Attacking machine learning for fun and profit (with the authors of SecML) (Ep. 80)

As machine learning plays a more and more relevant role in the many domains of everyday life, attacking machine learning for fun and profit might become quite a common scenario. In this episode we learn how to attack machine learning.

First of all, we talk about the most popular attacks against machine learning systems. Therefore, we discuss about some mitigations against such attacks, designed by researchers Ambra Demontis and Marco Melis, from the University of Cagliari (Italy).

Moreover, the guests of the show are the authors of SecML, an open-source Python library for the security evaluation of Machine Learning algorithms. Both Ambra and Marco are members of research group PRAlab. They developed SecML under the supervision of Prof. Fabio Roli.

During the show, Marco and Ambra talk about explainable machine learning. Why it is important and how SecML improves the explainability of learning algorithms.

Finally, among the numerous advantages of SecML, there is seamless support of dense and sparse data in all classifiers and attacks. It offers a security evaluation of models and integrated explanation methods.

Other contributors of SecML are Attacking machine learning for fun and profit

Marco Melis (Ph.D Student, Project Maintainer, Demontis (Postdoc, Maura Pintor (Ph.D Student, Biggio (Assistant Professor,

Are you ready to learn how to attack machine learning?

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  • SecML: an open-source Python library for the security evaluation of Machine Learning (ML) algorithms
  • Demontis et al., “Why Do Adversarial Attacks Transfer? Explaining Transferability of Evasion and Poisoning Attacks,” presented at the 28th USENIX Security Symposium (USENIX Security 19), 2019, pp. 321–338.
  • W. Koh and P. Liang, “Understanding Black-box Predictions via Influence Functions,” in International Conference on Machine Learning (ICML), 2017.
  • Melis, A. Demontis, B. Biggio, G. Brown, G. Fumera, and F. Roli, “Is Deep Learning Safe for Robot Vision? Adversarial Examples Against the iCub Humanoid,” in 2017 IEEE International Conference on Computer Vision Workshops (ICCVW), 2017, pp. 751–759.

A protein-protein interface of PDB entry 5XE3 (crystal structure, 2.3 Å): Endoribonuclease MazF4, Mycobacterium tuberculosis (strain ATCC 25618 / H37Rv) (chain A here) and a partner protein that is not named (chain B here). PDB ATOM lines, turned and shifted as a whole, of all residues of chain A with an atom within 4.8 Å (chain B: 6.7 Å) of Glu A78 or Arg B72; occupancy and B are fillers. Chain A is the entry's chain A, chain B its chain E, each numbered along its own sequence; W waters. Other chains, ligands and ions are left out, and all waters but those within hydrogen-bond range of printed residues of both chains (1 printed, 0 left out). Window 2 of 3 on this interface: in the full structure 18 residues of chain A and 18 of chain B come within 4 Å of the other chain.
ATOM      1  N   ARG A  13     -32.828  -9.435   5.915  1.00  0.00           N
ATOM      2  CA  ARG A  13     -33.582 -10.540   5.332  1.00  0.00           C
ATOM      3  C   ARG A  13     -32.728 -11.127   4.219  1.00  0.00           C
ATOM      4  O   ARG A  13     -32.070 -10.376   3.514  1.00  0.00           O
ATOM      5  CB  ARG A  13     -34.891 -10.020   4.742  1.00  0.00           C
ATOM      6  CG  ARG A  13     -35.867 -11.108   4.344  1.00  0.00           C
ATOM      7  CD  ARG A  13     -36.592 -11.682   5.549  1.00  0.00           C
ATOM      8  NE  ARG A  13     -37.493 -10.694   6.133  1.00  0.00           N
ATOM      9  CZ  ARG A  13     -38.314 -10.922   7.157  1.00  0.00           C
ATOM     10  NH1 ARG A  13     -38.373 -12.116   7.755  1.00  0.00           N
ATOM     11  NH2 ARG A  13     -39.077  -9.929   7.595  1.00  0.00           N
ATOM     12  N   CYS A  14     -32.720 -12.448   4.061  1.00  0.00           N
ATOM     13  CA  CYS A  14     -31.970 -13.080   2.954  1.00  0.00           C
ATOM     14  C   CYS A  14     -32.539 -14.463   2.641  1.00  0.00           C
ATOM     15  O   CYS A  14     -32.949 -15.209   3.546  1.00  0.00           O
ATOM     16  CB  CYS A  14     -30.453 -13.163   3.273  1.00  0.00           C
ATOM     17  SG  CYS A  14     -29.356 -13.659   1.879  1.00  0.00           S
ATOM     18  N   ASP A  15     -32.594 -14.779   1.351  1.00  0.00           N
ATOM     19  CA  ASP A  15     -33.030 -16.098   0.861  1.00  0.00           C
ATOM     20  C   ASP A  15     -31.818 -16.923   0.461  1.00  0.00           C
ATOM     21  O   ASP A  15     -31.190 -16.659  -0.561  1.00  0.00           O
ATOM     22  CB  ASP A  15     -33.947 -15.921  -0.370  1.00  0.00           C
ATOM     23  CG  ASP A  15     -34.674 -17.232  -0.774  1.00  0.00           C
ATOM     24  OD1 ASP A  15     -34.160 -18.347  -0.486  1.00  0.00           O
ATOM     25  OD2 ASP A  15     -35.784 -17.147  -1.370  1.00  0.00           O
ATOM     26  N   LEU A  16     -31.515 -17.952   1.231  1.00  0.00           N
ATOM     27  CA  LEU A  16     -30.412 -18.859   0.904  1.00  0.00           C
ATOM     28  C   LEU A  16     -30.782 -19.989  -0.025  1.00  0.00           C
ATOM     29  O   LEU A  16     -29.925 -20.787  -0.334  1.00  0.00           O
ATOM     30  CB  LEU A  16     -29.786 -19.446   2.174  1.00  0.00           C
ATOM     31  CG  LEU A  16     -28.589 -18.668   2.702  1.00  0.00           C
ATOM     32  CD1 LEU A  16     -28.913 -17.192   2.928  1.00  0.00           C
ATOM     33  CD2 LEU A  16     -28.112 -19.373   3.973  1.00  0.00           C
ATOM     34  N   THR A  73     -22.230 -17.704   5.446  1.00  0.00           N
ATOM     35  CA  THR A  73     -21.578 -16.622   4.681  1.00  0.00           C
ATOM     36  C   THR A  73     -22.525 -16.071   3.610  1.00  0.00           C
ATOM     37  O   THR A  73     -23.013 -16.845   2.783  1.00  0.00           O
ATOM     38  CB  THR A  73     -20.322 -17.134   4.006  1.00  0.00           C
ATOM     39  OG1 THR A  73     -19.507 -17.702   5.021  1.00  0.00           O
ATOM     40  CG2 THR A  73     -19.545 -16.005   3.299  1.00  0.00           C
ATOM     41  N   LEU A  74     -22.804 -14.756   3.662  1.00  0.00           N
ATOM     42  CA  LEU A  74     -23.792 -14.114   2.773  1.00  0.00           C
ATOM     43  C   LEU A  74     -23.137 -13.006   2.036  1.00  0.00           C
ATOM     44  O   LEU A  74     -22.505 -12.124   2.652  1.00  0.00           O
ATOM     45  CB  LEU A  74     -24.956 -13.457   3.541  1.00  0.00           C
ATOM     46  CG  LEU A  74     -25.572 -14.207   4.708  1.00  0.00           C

• Biggio and F. Roli, “Wild Patterns: Ten Years After the Rise of Adversarial Machine Learning,” Pattern Recognition, vol. 84, pp. 317–331, 2018.
  • Biggio et al., “Evasion attacks against machine learning at test time,” in Machine Learning and Knowledge Discovery in Databases (ECML PKDD), Part III, 2013, vol. 8190, pp. 387–402.
  • Biggio, B. Nelson, and P. Laskov, “Poisoning attacks against support vector machines,” in 29th Int’l Conf. on Machine Learning, 2012, pp. 1807–1814.
  • Dalvi, P. Domingos, Mausam, S. Sanghai, and D. Verma, “Adversarial classification,” in Tenth ACM SIGKDD International Conference on Knowledge Discovery and Data Mining (KDD), Seattle, 2004, pp. 99–108.
  • Sundararajan, Mukund, Ankur Taly, and Qiqi Yan. “Axiomatic attribution for deep networks.” Proceedings of the 34th International Conference on Machine Learning-Volume 70. JMLR. org, 2017.
  • Ribeiro, Marco Tulio, Sameer Singh, and Carlos Guestrin. “Model-agnostic interpretability of machine learning.” arXiv preprint arXiv:1606.05386 (2016).
  • Guo, Wenbo, et al. “Lemna: Explaining deep learning based security applications.” Proceedings of the 2018 ACM SIGSAC Conference on Computer and Communications Security. ACM, 2018.
  • Bach, Sebastian, et al. “On pixel-wise explanations for non-linear classifier decisions by layer-wise relevance propagation.” PloS one 10.7 (2015): E0130140.

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